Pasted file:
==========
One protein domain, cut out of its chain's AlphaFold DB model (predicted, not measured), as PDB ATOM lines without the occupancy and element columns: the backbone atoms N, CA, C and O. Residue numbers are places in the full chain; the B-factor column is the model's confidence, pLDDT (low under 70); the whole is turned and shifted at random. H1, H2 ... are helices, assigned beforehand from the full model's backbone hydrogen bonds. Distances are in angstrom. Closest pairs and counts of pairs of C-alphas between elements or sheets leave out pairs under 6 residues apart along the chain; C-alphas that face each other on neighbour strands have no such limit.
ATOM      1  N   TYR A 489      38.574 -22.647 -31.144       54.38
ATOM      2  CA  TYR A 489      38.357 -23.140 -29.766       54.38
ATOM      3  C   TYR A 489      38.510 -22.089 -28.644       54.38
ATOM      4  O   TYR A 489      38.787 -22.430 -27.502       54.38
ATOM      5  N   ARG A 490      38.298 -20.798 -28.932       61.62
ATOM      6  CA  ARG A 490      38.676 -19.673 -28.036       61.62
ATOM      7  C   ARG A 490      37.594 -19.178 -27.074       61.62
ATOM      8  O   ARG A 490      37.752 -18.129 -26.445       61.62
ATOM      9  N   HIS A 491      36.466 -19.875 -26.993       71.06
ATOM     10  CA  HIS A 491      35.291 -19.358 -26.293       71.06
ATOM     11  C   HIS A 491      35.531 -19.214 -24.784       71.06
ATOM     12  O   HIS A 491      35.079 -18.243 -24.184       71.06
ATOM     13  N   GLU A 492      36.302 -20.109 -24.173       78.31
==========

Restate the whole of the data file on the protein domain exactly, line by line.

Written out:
One protein domain, cut out of its chain's AlphaFold DB model (predicted, not measured), as PDB ATOM lines without the occupancy and element columns: the backbone atoms N, CA, C and O. Residue numbers are places in the full chain; the B-factor column is the model's confidence, pLDDT (low under 70); the whole is turned and shifted at random. H1, H2 ... are helices, assigned beforehand from the full model's backbone hydrogen bonds. Distances are in angstrom. Closest pairs and counts of pairs of C-alphas between elements or sheets leave out pairs under 6 residues apart along the chain; C-alphas that face each other on neighbour strands have no such limit.
ATOM      1  N   TYR A 489      38.574 -22.647 -31.144       54.38
ATOM      2  CA  TYR A 489      38.357 -23.140 -29.766       54.38
ATOM      3  C   TYR A 489      38.510 -22.089 -28.644       54.38
ATOM      4  O   TYR A 489      38.787 -22.430 -27.502       54.38
ATOM      5  N   ARG A 490      38.298 -20.798 -28.932       61.62
ATOM      6  CA  ARG A 490      38.676 -19.673 -28.036       61.62
ATOM      7  C   ARG A 490      37.594 -19.178 -27.074       61.62
ATOM      8  O   ARG A 490      37.752 -18.129 -26.445       61.62
ATOM      9  N   HIS A 491      36.466 -19.875 -26.993       71.06
ATOM     10  CA  HIS A 491      35.291 -19.358 -26.293       71.06
ATOM     11  C   HIS A 491      35.531 -19.214 -24.784       71.06
ATOM     12  O   HIS A 491      35.079 -18.243 -24.184       71.06
ATOM     13  N   GLU A 492      36.302 -20.109 -24.173       78.31